I hope the players enjoyed the festivities and pageantry that accompanied the contest; I hope the ban performed smartly at halftime and in any parade. I hope you’re happy about what transpired PRIOR to the actual kickoff because what followed perhaps set a new modern-day low for Michigan athletics.
Dave, we looked MORE than pathetic – we looked disorganized, ill-prepared (despite the extra practices) and, at the end, simply disinterested. We didn’t seem to be concerned when we couldn’t score inside the red zone on two occasions in the fourth quarter. Why? Because the game was over LONG before those drives ever began.
And with that lackluster, uninspired performance, you, as Michigan athletic director, should have no difficulty telling the head football coach to clean out his desk and take most of the coaches with him (as if the majority would be worthy of hiring elsewhere). And on Tuesday (unless the deal is already in place), you should hire either Jim Harbaugh away from Stanford or Brady Hoke away from San Diego State.
IF you fail to pull the trigger on those two moves, perhaps you need to return to the world of coupon clipping or pizza making. Rich Rodriguez need not have another day at the head football coach at what USED to be a prestigious program; he has helped dump it in to the crapper in just three years’ time.
Against a good Mississippi State team (playing without two of its top receivers), Michigan’s porous, stupidly-conceived defensive scheme allowed 42 unanswered points as it should its complete inability to tackle ANYONE all afternoon. Of course, it has neither enough talent, enough size nor sufficient coaching to do otherwise. But you, and every other school in the Big 10, have known that from Day One.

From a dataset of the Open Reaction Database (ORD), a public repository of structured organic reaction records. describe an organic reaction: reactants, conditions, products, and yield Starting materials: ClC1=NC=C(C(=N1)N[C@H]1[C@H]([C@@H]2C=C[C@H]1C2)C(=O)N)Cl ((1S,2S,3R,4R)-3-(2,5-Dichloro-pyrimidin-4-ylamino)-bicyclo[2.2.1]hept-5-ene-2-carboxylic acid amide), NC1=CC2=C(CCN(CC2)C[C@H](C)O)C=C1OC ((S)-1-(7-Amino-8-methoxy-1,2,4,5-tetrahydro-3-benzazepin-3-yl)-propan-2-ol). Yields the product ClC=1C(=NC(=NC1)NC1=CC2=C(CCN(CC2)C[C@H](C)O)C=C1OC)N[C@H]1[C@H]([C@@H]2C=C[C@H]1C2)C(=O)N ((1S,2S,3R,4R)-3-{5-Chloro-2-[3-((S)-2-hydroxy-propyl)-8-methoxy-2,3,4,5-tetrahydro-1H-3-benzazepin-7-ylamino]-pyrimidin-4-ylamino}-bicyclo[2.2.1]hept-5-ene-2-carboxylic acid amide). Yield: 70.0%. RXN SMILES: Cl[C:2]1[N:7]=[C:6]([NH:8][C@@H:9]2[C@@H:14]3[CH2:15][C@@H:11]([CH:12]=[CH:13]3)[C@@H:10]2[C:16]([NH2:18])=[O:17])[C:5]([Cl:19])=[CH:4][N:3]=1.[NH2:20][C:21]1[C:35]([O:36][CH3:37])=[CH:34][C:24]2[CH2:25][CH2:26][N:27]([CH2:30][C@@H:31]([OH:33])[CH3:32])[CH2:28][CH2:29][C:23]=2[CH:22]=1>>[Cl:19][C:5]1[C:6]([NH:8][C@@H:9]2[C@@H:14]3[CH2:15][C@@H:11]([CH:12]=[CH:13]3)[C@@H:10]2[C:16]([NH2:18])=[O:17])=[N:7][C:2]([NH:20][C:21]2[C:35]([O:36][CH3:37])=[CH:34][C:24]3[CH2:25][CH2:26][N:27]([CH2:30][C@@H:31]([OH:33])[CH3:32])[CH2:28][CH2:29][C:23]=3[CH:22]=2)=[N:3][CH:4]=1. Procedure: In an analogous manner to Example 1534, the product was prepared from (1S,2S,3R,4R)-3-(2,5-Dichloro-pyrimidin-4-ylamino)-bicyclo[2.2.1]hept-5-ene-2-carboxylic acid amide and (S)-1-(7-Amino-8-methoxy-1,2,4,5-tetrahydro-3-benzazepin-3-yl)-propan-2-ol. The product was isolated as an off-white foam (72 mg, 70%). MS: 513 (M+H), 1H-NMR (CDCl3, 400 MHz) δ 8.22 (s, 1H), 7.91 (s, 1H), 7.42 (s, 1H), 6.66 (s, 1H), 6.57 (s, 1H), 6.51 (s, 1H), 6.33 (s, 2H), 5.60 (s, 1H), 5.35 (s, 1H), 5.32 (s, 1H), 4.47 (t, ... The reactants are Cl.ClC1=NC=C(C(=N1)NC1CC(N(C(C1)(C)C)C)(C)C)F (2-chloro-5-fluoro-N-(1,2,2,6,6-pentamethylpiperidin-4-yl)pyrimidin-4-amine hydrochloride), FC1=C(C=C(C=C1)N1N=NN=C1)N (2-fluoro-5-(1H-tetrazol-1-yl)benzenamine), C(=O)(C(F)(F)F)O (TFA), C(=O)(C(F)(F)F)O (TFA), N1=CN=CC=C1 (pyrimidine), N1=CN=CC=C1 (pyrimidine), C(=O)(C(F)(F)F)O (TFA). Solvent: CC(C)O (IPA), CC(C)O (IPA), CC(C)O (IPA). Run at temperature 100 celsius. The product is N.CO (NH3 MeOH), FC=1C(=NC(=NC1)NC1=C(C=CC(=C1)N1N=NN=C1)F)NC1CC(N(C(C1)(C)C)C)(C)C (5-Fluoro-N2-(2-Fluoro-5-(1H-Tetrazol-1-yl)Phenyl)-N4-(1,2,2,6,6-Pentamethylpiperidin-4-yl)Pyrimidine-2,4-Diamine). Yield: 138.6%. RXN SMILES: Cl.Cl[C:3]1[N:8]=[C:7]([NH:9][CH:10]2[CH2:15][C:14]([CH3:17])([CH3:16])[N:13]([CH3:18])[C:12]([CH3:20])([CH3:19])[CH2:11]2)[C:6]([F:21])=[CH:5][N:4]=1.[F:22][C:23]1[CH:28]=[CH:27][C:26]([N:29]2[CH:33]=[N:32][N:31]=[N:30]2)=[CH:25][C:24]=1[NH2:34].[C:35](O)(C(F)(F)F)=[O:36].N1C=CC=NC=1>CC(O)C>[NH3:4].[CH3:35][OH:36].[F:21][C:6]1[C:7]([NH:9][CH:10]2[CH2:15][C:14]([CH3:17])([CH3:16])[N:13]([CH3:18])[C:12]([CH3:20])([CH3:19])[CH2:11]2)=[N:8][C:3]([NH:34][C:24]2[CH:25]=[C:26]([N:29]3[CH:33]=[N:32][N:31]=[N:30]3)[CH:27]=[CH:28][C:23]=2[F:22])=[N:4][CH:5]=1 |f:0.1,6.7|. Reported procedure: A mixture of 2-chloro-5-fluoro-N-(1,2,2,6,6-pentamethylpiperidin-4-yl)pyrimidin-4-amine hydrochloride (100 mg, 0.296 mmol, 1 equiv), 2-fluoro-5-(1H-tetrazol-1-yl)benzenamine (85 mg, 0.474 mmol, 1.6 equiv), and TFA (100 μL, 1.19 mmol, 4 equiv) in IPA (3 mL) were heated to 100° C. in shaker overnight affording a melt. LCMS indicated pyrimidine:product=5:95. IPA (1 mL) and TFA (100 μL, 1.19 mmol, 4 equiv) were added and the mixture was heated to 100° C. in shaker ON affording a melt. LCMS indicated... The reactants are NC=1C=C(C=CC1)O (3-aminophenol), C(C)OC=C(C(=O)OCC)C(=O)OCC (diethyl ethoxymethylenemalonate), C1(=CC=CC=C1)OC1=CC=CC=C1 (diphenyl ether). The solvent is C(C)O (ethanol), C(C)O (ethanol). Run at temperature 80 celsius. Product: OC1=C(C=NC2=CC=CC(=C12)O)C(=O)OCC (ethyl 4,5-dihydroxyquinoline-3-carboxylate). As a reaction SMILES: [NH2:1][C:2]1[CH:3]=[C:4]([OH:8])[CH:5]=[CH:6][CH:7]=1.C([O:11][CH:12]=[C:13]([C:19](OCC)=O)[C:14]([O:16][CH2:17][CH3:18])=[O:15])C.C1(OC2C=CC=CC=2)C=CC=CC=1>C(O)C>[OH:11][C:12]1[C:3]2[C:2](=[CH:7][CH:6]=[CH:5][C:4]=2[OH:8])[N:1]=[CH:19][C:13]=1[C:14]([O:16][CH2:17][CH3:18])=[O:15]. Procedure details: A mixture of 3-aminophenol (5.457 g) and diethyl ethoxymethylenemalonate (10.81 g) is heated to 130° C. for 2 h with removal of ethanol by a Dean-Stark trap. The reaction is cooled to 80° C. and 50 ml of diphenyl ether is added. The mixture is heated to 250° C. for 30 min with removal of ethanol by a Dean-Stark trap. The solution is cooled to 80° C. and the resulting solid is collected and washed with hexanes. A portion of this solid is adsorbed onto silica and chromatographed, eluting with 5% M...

Despite Michigan’s opening drive, the average fan, blinded by the Florida sun, could tell the Wolverines were in deep doo-doo by the same, old tackling woes on the Bulldogs’ first drive. UM never stopped MSU offensively all game long – except for the first series of the third quarter.
At which point, Rodriguez sealed his fate to coach another season. Hell, Dave, you should have marched out of the press box and escorted him off the field at that moment.
It came at the 11:46 mark of the third quarter, after the lone defensive stand and a 33-yard punt return by Junior Hemingway; Michigan, horrible in the game inside the red zone (1 for 4), faced a fourth down decision and a 17-point deficit. At that moment of clarity, Rodriguez sent out a player who had not kicked a field goal in five months to try a miserable 36-yard boot … instead of trying to continue a potential scoring drive and regain a slight smidgen of momentum.